And then there can be unforeseen crises, like when this year’s Golden Globes couldn’t be streamed with any of these apps. It was an embarrassing night for Sling TV, DirecTV Now, and Vue, and a frustration that zero cable viewers had to contend with. “It caught all of our attention,” says Smith of the Globes blackout and resulting social media backlash. “That agreement was signed eons ago before things like streaming were contemplated. So NBC had no grant-of-rights to air that in its original airing outside of NBC cable and satellite and their terrestrial OTA.”
Translation: ancient, poorly conceived contracts were to blame. But the reason never really matters much to customers — only that they couldn’t watch what they wanted to. “Now, everyone has been looking for these,” Smith adds. “We were on the phone [the following] Monday morning with Fox going ‘Alright, we need you guys to go through every event you have, every network special you air…’ and they were like ‘We’ve already got people on it.”
Hulu acknowledges that these random you’re not allowed to stream this moments might still occur on its own service. “I am sure we will see it at some point,” confesses Smith. But the company is poring over each agreement it signs to avoid ugly surprises.
In the test lab, a Hulu employee is asking our subject a question about where he’d expect to find sports teams in the app. Sports is another primary focus for the live TV product. You can select your favorite teams to have the service automatically follow them across channels and record games to your cloud DVR. Hulu will offer regional sports networks (RSNs) in “many” markets; YES is available in the New York area, for instance. But by now, sports fans should know that watching games isn’t always straightforward. “We have learned a lot about blackout rules. ESPN has taught us a lot about blackout rules,” Smith jokes; in a later interview, he tells me it’s “more complicated than the SATs.” Hulu, he vows, is “going to help customers through it.”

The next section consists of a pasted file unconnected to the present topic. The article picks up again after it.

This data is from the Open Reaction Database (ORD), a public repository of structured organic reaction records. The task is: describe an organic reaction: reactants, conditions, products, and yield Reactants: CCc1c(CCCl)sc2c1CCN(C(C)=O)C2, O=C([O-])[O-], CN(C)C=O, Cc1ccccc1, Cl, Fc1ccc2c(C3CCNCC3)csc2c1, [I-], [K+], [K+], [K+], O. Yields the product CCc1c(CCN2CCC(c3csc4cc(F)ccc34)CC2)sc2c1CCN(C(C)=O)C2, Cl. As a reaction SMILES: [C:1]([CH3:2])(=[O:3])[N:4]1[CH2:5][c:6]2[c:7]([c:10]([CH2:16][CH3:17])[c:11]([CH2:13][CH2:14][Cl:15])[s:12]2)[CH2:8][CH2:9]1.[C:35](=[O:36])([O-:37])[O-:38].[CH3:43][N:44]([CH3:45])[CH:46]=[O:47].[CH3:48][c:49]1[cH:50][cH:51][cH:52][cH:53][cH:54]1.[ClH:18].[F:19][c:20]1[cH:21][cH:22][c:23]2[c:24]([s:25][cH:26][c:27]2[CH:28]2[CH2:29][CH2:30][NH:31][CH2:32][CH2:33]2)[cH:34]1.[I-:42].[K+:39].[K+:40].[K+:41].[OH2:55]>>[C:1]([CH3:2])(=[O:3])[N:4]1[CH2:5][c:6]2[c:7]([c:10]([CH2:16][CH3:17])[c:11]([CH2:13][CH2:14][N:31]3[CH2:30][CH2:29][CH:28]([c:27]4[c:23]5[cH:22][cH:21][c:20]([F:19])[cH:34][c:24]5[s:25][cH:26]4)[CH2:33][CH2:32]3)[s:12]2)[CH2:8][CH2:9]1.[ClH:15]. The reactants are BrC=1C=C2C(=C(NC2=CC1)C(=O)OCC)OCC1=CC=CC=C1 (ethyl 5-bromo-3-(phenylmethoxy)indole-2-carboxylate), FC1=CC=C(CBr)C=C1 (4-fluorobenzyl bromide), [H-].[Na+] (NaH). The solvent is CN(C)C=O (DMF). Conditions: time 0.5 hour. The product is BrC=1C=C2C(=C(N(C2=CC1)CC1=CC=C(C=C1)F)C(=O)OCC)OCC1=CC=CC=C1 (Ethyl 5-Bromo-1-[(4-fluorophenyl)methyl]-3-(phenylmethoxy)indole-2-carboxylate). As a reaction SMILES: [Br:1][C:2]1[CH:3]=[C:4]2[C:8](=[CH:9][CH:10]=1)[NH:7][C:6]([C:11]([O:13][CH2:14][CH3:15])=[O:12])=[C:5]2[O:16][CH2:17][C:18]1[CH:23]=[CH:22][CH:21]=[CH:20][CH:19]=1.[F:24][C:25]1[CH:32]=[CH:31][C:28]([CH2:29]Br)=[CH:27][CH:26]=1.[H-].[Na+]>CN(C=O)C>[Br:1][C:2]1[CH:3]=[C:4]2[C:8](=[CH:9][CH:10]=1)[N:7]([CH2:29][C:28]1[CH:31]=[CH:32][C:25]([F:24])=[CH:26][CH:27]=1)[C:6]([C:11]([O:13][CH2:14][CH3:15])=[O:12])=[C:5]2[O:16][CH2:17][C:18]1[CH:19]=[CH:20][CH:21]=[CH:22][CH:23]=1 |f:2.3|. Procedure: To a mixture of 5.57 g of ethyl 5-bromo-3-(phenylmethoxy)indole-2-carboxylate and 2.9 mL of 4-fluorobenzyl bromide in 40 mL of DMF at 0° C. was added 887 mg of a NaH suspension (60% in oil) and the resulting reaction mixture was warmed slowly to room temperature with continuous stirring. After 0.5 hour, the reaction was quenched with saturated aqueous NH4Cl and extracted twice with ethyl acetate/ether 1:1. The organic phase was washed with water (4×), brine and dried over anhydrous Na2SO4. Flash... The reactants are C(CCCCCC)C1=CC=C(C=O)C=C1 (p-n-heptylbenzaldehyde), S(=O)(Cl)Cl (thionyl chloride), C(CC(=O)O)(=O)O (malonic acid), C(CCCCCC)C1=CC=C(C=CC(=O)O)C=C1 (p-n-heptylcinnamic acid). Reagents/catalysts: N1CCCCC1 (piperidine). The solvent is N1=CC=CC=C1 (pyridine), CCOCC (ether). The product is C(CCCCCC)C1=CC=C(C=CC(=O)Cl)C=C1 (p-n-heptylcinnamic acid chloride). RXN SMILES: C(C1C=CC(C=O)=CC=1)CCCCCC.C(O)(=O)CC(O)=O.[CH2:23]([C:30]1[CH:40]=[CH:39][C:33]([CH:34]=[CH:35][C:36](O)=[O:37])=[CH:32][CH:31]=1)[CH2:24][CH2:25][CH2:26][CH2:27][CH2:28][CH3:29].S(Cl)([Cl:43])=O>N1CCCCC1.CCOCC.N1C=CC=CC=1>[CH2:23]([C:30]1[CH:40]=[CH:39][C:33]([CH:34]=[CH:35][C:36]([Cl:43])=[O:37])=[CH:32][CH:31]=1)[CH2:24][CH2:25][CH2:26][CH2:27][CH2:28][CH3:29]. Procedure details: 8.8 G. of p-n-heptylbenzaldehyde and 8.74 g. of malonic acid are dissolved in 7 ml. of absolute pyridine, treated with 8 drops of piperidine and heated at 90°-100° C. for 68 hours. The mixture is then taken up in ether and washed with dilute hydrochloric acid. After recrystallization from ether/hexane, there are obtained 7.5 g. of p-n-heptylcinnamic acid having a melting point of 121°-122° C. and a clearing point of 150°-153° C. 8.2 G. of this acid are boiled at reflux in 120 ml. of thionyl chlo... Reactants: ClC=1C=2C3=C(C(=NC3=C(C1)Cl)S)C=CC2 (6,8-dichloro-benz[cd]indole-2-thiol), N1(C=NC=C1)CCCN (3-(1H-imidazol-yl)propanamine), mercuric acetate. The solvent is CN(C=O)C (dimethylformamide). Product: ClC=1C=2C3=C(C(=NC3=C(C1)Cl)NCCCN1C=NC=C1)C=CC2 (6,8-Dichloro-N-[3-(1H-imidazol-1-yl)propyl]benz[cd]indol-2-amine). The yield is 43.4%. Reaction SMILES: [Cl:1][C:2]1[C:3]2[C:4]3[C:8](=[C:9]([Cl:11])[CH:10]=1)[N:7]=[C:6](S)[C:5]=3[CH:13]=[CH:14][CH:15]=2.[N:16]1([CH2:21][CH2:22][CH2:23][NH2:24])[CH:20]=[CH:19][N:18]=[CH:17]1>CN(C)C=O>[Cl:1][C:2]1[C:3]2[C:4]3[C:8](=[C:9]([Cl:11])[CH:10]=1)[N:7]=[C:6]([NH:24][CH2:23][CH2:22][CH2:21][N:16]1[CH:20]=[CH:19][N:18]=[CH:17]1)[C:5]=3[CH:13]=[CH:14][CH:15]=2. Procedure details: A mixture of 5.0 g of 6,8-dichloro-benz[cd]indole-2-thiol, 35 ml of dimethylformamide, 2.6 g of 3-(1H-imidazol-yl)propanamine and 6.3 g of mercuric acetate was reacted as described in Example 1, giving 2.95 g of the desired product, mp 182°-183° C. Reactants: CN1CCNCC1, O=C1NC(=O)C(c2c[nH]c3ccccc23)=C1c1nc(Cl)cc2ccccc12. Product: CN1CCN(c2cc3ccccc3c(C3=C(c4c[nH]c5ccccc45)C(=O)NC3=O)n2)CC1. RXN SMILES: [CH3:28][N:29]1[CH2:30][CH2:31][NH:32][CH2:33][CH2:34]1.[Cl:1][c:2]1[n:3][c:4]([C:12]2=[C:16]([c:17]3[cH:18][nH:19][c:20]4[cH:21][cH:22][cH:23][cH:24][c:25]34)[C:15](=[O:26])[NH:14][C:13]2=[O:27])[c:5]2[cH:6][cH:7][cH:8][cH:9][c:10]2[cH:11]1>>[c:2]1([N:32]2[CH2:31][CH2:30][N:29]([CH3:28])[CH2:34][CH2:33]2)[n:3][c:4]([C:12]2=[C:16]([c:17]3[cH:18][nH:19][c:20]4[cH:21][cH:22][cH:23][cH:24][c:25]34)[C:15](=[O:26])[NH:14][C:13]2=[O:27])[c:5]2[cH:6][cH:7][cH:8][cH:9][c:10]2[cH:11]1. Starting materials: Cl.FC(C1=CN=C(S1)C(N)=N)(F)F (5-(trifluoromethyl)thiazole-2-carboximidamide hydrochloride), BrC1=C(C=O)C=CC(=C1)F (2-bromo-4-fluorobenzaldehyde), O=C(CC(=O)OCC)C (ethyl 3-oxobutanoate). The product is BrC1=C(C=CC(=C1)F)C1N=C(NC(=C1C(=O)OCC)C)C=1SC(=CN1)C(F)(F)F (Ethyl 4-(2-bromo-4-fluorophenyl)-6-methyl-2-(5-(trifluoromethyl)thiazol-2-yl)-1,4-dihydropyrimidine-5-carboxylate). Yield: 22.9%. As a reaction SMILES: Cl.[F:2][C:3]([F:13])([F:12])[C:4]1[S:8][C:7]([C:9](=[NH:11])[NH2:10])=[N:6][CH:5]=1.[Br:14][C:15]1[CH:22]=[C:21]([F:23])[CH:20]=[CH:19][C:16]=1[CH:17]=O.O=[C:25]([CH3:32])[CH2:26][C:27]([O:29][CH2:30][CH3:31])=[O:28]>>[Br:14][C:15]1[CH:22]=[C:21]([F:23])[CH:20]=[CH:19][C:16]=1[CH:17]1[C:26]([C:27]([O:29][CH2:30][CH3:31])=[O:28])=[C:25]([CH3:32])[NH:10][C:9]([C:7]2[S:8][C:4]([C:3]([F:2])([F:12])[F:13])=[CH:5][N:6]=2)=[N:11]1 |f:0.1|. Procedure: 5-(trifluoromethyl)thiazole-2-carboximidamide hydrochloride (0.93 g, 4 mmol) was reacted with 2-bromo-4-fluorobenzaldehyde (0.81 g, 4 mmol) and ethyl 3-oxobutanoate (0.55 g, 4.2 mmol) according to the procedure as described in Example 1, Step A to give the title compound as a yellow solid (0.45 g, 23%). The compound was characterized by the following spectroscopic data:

No one has dealt with that complexity more than Tian Lim, Hulu’s chief technology officer. “It’s crazy what the sports networks will make you do,” he tells me, venting about the precise latitude and longitude coordinates that dictate markets which are to be included in a blackout. “No one had a standard way of declaring blackouts.“ So Hulu encouraged standardization — both for its own benefit and to ease things for everyone else in the space. “One set of RSNs might use an API, another might send you a spreadsheet, another might send you an email.” Those seem like less-than-ideal ways of telling a company they’re not allowed to stream a professional sports game. And those declarations are sometimes tied to stadium ticket sales and can come minutes before game time.
Lim says that his team (totaling around 200 developers) has put in a staggering amount of backend work alongside partners to bring order to things. This also applies to metadata for regular TV shows; depending on what kind of source feed Hulu is working with, figuring out the markers for when TV shows actually begin and end — fundamental to having a competent DVR — and pulling in accurate episode data isn’t always so simple. “There’s one two-parter Seinfeld episode that just throws off everybody. This whole metadata challenge has been crazy.”